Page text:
Regardless of the manufacturer, copiers and printers are available in either black and white or color. Most of the color options can be set to print in black and white only, which provides a significant cost per copy savings with a service agreement but allows the flexibility to print in color when necessary. However, in most cases there is a price to value difference between the two pieces of equipment, so you will want to give some serious thought as to whether having that functionality is worth the investment. If you require color printing, but at a low volume, another option may be to purchase a larger black and white machine and a less expensive desktop color printer.
The number of copies that your company prints per month will determine a few things when purchasing a new copier. If you have a low volume output or it’s for individual use rather than office wide, you will be able to utilize a low volume, slower speed, and less expensive piece of equipment. If you will be using the machine for multiple users or consolidating smaller pieces of equipment, you will want to consider a higher speed multi-function copier, which will avoid print overage charges or excessive wear and tear on the equipment. Either way, it’s very important to get a precise monthly volume count to ensure that any service agreement that you enter into is accurate and that you are only paying for the volume that you’re using.
The simple answer is yes. Poor quality paper is more susceptible to humidity, which can adversely affect your copier. It also contains a higher amount of paper dust, which will cause paper jams, a reduction in image quality, and machine parts to wear out at a faster rate.
In addition, there is a correct way to load the paper into your machine. Since all paper is cut from a roll, it will already have a slight bend to it, so the paper manufacturer marks the packaging to load the paper into the tray the correct way. Following this simple procedure which will reduce issues with paper jams.
Paper size and stock are key components in determining what type of machine is right for you. If you regularly print on oversized or non-traditional paper stocks, make certain to address this with your sales representative because each copier has its own individual capabilities.
Some features come standard with certain copiers, but in other cases, specific features involve a different add-on, such as a finisher, which will most definitely be an additional expense. If you regularly utilize features such as stapling or hole punching on a large volume scale, you will want to make sure that these features are included with your next machine. However, if you are thinking these would just be nice features to have, you definitely want to discuss your options with your sales representative and weigh the expense versus the benefits before making your decision.
If you work in an industry where you are governed by compliance regulations or you maintain sensitive information, you are aware how important it is to protect the information that flows through a multi-function copier. It is imperative that you discuss security requirements with your sales representative to make certain that the copier you are purchasing contains all necessary security features and that they are enabled prior to use.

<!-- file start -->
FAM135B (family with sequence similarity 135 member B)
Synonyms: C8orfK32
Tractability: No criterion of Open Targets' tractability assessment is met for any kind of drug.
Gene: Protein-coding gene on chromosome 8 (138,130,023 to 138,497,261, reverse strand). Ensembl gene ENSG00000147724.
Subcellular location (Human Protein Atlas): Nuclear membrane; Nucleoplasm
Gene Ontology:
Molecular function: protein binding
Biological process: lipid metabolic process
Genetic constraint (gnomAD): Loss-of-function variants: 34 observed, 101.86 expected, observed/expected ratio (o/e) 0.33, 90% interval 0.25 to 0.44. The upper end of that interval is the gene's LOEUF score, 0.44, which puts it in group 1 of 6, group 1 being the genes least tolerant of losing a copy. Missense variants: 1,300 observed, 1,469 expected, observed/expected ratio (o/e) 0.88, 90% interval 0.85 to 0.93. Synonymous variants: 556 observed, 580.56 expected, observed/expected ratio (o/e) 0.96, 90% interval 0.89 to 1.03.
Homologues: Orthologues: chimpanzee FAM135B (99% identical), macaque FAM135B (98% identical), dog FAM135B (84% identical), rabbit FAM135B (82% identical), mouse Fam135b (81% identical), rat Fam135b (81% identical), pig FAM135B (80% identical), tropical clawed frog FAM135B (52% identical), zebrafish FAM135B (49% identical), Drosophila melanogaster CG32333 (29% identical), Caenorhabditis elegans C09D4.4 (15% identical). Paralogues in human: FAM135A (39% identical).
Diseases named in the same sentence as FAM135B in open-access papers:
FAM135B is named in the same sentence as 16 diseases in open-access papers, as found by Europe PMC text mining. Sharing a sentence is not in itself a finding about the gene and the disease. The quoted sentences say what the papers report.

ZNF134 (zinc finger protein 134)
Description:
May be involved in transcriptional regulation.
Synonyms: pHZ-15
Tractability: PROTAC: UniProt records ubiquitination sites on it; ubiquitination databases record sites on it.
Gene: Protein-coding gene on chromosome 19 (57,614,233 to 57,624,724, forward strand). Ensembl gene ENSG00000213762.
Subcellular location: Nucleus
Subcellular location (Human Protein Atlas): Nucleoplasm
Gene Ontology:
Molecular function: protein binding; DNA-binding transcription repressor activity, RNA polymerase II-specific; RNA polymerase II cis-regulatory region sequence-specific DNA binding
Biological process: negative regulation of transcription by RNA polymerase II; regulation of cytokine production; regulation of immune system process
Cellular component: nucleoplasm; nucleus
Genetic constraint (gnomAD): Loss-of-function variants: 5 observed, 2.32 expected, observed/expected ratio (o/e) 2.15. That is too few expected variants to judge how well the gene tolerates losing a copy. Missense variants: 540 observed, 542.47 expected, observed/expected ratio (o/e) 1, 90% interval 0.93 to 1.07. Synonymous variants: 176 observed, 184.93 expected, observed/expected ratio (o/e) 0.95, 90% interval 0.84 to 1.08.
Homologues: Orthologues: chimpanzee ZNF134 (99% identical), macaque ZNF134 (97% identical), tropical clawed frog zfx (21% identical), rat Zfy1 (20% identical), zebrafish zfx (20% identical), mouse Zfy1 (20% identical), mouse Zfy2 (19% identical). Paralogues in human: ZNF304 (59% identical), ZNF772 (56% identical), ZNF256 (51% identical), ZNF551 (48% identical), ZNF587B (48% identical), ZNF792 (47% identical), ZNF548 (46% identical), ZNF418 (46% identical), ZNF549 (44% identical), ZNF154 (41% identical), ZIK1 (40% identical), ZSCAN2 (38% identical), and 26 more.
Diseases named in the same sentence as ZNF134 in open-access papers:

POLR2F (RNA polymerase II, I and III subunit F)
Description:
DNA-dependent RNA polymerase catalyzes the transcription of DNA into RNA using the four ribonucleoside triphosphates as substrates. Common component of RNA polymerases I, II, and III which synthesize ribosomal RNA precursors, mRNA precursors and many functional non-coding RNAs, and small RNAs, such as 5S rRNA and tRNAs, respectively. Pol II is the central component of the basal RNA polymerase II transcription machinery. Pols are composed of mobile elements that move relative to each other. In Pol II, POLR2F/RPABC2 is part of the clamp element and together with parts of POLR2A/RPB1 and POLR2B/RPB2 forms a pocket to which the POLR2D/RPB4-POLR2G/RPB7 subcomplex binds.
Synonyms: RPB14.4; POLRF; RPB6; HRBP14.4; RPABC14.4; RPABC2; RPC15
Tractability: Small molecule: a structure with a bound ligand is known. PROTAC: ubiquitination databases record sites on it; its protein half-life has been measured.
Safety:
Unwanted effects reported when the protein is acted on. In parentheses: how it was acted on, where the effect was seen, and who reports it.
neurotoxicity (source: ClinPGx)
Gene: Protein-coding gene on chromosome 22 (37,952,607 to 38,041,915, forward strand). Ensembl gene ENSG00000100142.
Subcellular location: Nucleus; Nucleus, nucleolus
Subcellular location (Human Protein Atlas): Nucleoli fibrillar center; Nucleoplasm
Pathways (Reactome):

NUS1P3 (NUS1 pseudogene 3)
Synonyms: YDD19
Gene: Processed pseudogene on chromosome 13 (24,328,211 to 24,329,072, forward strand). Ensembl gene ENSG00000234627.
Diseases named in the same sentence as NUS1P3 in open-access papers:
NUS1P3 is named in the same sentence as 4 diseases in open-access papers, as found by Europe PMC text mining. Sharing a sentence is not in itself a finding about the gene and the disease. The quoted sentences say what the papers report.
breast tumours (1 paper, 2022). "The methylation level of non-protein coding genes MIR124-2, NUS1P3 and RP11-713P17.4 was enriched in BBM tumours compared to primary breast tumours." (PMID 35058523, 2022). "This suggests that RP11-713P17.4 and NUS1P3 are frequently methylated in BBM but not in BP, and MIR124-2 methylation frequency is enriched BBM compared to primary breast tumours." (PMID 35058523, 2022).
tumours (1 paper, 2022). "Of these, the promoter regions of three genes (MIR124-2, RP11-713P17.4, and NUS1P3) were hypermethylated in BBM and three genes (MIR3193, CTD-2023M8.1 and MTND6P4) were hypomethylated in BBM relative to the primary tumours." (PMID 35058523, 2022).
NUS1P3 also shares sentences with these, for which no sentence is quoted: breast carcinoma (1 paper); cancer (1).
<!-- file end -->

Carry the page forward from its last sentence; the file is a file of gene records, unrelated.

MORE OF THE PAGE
While you may know exactly what your current requirements are, you should consider the potential for growth prior to the payoff of any financed machine. If you expect to have significant changes to your company size and/or capabilities in the not too distant future, you may want to consider making a choice that incorporates those needs now rather than getting stuck in a situation that might involve purchasing a second piece of equipment, or a significant devaluation of your current copier as the result of a lease buyout or trade-in.
Leasing allows businesses to obtain printers or copiers with low upfront costs and helps preserve credit. Many small businesses have limited access to credit and want to avoid using it whenever possible; leasing equipment is one way to do that. Leasing is also convenient because most equipment providers offer maintenance plans, which can be included in the lease itself or paid for separately. Leasing also provides the ability to upgrade your equipment more frequently.
Companies that want to minimize the amount they pay in interest for goods and services will usually opt for buying over leasing. Service contracts will always be negotiated separately with purchase options.
Having a service contract in place will provide peace of mind that someone will be responsible for fixing your equipment and minimize your down time. They traditionally include maintenance and most parts replacement for a fixed monthly fee based on a cost per copy. This fixed cost provides your financial department with an easy way to predict the expenditure for budgeting purposes.
If you put some thought and a little time into answering these questions, an experienced sales representative from a trusted dealer will be able to provide you with a piece of equipment that is perfectly matched to your needs. Once you have worked together to determine the ideal match, you will then be able to evaluate the most cost-effective way to make the purchase: buy vs. lease. And last, but certainly not least, you should discuss the benefits of adding a service contract, which traditionally includes toner, drums, parts, maintenance and repairs, versus paying for parts and service on an as-needed basis.
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